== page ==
Sunday, April 1, 2007

Does Milk Go Bad at Exactly Midnight of The Expiration Date?

Or, if you prefer, here are similar questions:

- Are people suddenly responsible enough to drink at midnight of their 21st birthday?

- Does driving become much more dangerous at 65.001 mph?

- Are you obese if your BMI is 30.0, but not if your BMI is 29.999?

These specific definitions are intended to address the problem of vagueness by pretending that there is precision where there is none. They're forms of the continuum fallacy, which is illustrated by trying to figure out how many grains of sand it takes to make a sand pile. If you have a some sand that is smaller than a sand pile, adding one grain will never convert it to a "pile". But that implies that achieving a sand pile is impossible if you only add one grain at a time.

So, how can vagueness be addressed? Or, more accurately, how can vagueness be managed? Mathematically, it cannot be addressed; it will remain a paradox.

A) Minimize one error, and ignore the other -- which seems to be the usual solution. That is, set an expiration date that will ensure that only 5% of milk will go bad -- and accept the negative consequence that lots of otherwise good milk will be discarded. Or, set a speed limit that will reduce fatal accidents to 5% of unrestricted speed fatalities, and accept that many people will pay the price of wasting lots of time by driving too slow. There's nothing magic about 5% in these cases; in fact, one would have to need to balance the two types of error to find the "correct" solution. But as long as the solution is "one size fits all", there will be inefficiencies and equity concerns. ("Why should that inept person be allowed a drivers license when it is denied to me because I am under the cutoff age? I'm a better driver; I should be driving him!")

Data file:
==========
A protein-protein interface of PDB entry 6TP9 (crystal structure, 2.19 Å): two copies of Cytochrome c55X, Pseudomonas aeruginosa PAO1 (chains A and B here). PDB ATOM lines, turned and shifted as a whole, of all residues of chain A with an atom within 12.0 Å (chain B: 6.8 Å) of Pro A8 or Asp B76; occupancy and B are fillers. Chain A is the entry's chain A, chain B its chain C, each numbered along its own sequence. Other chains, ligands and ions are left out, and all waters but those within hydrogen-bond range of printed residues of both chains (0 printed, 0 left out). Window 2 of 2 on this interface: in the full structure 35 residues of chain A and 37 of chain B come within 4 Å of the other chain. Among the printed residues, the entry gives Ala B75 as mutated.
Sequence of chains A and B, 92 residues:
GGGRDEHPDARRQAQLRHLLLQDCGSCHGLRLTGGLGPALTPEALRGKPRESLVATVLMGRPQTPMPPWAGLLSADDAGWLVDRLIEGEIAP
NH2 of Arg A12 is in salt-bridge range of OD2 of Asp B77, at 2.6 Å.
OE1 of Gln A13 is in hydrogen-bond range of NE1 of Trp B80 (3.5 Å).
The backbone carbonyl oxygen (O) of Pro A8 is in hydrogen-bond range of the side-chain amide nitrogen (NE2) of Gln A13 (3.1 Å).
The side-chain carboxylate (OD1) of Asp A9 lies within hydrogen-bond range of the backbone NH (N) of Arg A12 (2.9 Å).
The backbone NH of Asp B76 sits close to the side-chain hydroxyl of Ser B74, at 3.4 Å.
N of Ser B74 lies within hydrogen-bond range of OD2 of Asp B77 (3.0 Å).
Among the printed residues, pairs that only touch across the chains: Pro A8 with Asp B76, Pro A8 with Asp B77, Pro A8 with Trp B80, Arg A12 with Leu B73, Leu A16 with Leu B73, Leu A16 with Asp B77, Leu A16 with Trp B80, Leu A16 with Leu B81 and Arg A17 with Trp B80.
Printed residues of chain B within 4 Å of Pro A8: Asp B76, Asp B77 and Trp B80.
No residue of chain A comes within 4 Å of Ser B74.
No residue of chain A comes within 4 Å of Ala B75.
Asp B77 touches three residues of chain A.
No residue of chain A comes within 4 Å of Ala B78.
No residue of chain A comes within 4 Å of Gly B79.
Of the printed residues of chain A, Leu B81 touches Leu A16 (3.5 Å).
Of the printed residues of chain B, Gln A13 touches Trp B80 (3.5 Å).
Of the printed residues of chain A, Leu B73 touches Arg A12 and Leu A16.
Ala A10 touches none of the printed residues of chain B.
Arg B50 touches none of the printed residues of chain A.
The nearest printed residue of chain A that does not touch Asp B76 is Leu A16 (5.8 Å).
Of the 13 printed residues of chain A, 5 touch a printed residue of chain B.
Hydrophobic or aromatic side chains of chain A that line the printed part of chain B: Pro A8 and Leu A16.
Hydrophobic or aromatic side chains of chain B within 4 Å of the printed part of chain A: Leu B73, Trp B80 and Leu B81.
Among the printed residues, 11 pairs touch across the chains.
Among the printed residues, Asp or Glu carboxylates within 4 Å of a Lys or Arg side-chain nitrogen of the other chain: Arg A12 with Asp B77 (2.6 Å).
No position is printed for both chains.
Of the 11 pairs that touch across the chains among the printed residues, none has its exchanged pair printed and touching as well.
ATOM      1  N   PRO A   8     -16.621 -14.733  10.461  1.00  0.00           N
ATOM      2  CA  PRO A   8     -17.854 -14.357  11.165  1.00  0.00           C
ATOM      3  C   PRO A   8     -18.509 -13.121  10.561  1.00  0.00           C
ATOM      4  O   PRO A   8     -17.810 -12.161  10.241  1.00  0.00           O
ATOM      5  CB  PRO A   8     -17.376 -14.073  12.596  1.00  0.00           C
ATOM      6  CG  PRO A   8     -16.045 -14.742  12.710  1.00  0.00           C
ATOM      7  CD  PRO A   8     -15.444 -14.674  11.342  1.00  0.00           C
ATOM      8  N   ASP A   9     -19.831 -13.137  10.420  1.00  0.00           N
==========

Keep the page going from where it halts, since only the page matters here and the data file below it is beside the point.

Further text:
B) Redefine these terms to have more categories; i.e. milk can have a "fresh" date, a "probably fresh" date, a "little curdling" date, and a "foul" date. This provides more useful information, though it can be unnecessarily confusing. Also, it does not address the vagueness issue because each of these new categories would be defined by artificially precise dates.

C) Assign probabilities to freshness; i.e., develop a thermometer-like scale from 0% freshness to 100% freshness. However, this doesn't address the problem; it ignores it. By analogy, this would be like replacing the vague word "fever" with only a numerical gauge.

D) Evaluate every product and person individually. This addresses equity issues, but not vagueness. That is, it doesn't explain exactly when someone becomes obese or bald.

E) Use plain-English and common-sense intuition to either override or complement numerical data and express the evaluation in plain English. Milk sitting at room temperature, someone driving 75 mph with no traffic nearby, and a psychopath 35-year old reaching for a case of beer are all examples of where unanticipated factors invalidate the original "rules" and would make us say, respectively, that the milk might be getting old, that there is minimal added danger in driving faster, and that the psychopath should probably not drink too much, regardless of age. It's related to fuzzy logic, and though it doesn't resolve the vagueness paradox, it does help solve the problem.

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